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DC Comics animation goodness, plus director Michel Ocelot!

wonderwomanWe’ve a double-dollop of superhero shenanigans for you today, from both Rodney and Randall’s latest reviews!

First up, and posted a couple of days ago, Rodney Figueiredo watches Watchmen: The Complete Motion Comic, a rather intriguing way of bringing the pages of a visually told story to life in limited though seemingly very effective animation, retaining the original’s tone (even down to the speech bubbles, or dialogue boxes for you taking all this far too seriously)! Rodney certainly feels it captures the comic’s intentions, perhaps more so than the current live-action movie: “By keeping the entire comic book basically intact, the motion comic will undoubtedly become the most faithful adaptation of the novel”, he says, adding that “the motion comic does an incredible job of bringing this classic graphic novel to life, retaining the beauty of the graphics and the poetic writing of the original”.

Coming wham-bamm-slam up to date, Randall Cyrenne has been hanging out with the Amazon princess herself to offer his comments on DC’s latest, Wonder Woman (on Blu-ray Disc). Forgoing the long-rumored, often planned but always abandoned live-action take, this is the DC Universe guys’ return to basics: an origin tale that no doubt sets things up for more to follow. Rand’s impressed overall, remarking that “the story hits a nice balance between action and humor; the action is not particularly bloody, but is undoubtedly gory: do remember that various factors – both visually and thematically – do earn this movie a PG-13 rating. Wonder Woman lives up to the reputations of the previous Warner Premiere features that have starred DC characters, and it makes me even more excited to see what they do with Green Lantern next”.


Today also sees the release in stores of Azur & Asmar: The Princes’ Quest, the latest wonder from the French writer-director of the Kirikou films and Princes And Princesses. It’s taken a while for the distributor to actually come about putting the title out in any format, I first having seen posters for it on a trip to France a couple of years ago and it having been sat on a shelf until the Weinstein Company eventually decided on a direct to DVD approach. Marking today’s release, Jeremie Noyer speaks with director Michel Ocelot about Azur & Asmar and his switch from traditional and cut-out animation to a unique rendering in CGI. We also have a review of the disc in the works, so look for that shortly.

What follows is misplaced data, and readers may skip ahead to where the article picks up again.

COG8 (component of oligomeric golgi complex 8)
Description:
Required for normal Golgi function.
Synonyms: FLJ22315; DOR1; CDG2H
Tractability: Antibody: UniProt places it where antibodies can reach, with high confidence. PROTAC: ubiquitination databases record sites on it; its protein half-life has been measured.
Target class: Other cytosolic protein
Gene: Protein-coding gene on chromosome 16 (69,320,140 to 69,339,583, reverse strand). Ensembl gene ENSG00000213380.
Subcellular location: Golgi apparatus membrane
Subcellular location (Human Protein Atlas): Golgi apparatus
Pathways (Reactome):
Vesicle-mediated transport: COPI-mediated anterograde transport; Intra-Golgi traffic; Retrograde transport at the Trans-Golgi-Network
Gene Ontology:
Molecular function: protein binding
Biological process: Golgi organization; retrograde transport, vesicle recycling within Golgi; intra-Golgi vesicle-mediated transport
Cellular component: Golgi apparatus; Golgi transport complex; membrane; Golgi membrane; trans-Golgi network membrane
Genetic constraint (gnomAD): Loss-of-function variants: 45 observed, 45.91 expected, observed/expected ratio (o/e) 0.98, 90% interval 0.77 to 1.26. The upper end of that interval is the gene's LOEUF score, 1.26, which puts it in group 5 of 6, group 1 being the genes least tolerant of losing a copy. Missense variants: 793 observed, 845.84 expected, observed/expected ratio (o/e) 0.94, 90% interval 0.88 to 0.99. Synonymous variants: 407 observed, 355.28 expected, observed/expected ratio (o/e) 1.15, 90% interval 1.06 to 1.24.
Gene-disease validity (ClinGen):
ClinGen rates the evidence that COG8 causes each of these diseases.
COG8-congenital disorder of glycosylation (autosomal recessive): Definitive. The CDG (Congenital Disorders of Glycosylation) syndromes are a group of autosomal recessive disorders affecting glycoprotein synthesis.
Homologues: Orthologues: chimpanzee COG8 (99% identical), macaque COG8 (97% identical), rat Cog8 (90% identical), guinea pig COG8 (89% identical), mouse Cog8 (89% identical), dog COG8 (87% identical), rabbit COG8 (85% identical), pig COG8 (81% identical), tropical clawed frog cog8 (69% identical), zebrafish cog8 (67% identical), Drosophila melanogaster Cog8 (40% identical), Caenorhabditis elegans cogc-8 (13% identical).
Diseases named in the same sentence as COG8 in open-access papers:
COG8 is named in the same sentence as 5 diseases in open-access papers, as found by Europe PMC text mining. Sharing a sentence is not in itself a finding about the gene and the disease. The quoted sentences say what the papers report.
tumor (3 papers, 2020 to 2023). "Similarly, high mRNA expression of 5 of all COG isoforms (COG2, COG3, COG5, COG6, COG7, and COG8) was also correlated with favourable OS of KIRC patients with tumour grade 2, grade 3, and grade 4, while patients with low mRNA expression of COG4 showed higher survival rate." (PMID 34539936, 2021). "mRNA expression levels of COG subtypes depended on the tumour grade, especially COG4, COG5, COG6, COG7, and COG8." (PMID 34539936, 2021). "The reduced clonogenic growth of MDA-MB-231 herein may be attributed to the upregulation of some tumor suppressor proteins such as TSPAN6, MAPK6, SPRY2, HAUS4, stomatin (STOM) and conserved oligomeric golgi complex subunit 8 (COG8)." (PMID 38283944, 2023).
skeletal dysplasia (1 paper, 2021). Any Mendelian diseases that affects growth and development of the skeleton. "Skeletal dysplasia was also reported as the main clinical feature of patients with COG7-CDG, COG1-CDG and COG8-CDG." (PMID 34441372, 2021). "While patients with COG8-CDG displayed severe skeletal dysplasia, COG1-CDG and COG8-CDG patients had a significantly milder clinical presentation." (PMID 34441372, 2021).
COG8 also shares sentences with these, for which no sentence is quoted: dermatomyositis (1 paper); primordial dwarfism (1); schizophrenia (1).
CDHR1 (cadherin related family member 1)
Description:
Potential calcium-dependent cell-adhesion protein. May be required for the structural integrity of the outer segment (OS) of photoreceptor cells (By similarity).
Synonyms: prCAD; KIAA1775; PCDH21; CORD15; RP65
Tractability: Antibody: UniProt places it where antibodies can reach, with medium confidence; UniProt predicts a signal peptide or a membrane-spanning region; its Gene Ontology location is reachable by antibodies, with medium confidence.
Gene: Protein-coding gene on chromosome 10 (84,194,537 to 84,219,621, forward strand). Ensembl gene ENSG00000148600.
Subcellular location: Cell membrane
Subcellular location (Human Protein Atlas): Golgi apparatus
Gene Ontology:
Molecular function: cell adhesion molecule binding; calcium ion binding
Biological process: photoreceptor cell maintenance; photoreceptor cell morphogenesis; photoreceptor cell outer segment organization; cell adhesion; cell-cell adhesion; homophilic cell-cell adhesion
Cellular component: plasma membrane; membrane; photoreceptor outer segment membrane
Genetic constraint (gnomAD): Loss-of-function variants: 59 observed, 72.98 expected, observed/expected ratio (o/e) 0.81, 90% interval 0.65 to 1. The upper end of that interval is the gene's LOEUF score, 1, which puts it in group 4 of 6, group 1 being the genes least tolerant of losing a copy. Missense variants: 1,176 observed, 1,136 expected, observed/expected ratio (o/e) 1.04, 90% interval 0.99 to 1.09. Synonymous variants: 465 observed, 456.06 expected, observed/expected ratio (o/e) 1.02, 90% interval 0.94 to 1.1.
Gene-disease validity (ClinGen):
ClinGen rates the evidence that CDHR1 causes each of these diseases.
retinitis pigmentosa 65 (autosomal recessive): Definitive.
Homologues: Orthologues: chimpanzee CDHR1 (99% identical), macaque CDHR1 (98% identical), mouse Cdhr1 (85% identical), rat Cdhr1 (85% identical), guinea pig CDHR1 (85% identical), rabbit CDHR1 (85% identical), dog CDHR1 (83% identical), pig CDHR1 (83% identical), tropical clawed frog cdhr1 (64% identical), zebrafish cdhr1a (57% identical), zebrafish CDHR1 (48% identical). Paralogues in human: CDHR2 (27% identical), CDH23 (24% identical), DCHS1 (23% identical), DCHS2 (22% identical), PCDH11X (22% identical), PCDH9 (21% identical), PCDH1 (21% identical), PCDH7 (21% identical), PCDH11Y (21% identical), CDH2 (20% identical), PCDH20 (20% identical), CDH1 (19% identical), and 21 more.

To round up today, we have some video clips for several new Warner Bros. Animation titles either in stores right now or coming very soon. To catch them – including peeks at The Zeta Project, A Pup Named Scooby Doo and a bonus feature clip from Max Fleischer’s Superman, check out the “More…” link at the end of this post, and remember that purchasing those discs though our Amazon links does help us to keep the content coming!

Stay tooned! — Ben.


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The Zeta Project

“In this spin-off from the animated series Batman Beyond, Zeta is an experimental infiltration robot equipped with weaponry and a holographic self-projector that allows it to assume any identity. Unfortunately, his programming also evolves to the point where he acquires both feelings and a conscience. He flees the U.S. government, who believe he has been re-programmed by a foreign power”.


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A Pup Named Scooby Doo Seasons 2-4

“This series is about a pup named Scooby-Doo, with his friends, Daphne, Velma, Fred and his best pal, Shaggy. They always have adventures, try to fight evil villains, and then all along it is just a person in a rubber mask. Unlike the previous Scooby-Doo series, this one is more cartoonish”.


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Max Fleischer’s Superman: 1941 – 1942

“Warner Bros. and DC Comics open the vault to release the very first animated DC Comics Superman cartoons. Commonly known as the Fleischer series, the animated Technicolor short films will be released on DVD as a 2-disc collection featuring all 17 action-packed vintage theatrical cartoons.

Max Fleischer’s Superman will also include great bonus features including a revealing documentary which defines the tradition of the “Super Human” archetype of hero and why Superman resonates with fans on such a deep and personal level. Also included in the bonus features are interviews with surviving members, relatives and biographers of the animation and production team and contemporary animators such as Bruce Timm (Batman: The Animated Series), Paul Dini and Dan Riba (Superman: The Animated Series) who detail the influence these cartoons have had on their own works”.

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